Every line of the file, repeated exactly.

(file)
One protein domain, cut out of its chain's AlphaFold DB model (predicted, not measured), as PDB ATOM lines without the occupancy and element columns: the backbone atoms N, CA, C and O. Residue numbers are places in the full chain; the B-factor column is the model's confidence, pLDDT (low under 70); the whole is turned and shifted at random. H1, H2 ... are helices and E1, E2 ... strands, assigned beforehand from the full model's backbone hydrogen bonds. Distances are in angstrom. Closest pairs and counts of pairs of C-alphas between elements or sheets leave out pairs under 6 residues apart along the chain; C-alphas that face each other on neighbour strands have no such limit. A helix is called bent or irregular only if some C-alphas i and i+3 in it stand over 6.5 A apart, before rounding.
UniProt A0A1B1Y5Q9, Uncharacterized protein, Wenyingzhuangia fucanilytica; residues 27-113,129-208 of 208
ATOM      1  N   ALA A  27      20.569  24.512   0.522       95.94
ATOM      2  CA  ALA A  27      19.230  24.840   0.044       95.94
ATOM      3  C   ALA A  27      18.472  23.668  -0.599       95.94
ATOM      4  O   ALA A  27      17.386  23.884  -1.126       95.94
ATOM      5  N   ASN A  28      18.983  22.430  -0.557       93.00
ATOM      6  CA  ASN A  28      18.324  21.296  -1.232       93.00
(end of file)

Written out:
One protein domain, cut out of its chain's AlphaFold DB model (predicted, not measured), as PDB ATOM lines without the occupancy and element columns: the backbone atoms N, CA, C and O. Residue numbers are places in the full chain; the B-factor column is the model's confidence, pLDDT (low under 70); the whole is turned and shifted at random. H1, H2 ... are helices and E1, E2 ... strands, assigned beforehand from the full model's backbone hydrogen bonds. Distances are in angstrom. Closest pairs and counts of pairs of C-alphas between elements or sheets leave out pairs under 6 residues apart along the chain; C-alphas that face each other on neighbour strands have no such limit. A helix is called bent or irregular only if some C-alphas i and i+3 in it stand over 6.5 A apart, before rounding.
UniProt A0A1B1Y5Q9, Uncharacterized protein, Wenyingzhuangia fucanilytica; residues 27-113,129-208 of 208
ATOM      1  N   ALA A  27      20.569  24.512   0.522       95.94
ATOM      2  CA  ALA A  27      19.230  24.840   0.044       95.94
ATOM      3  C   ALA A  27      18.472  23.668  -0.599       95.94
ATOM      4  O   ALA A  27      17.386  23.884  -1.126       95.94
ATOM      5  N   ASN A  28      18.983  22.430  -0.557       93.00
ATOM      6  CA  ASN A  28      18.324  21.296  -1.232       93.00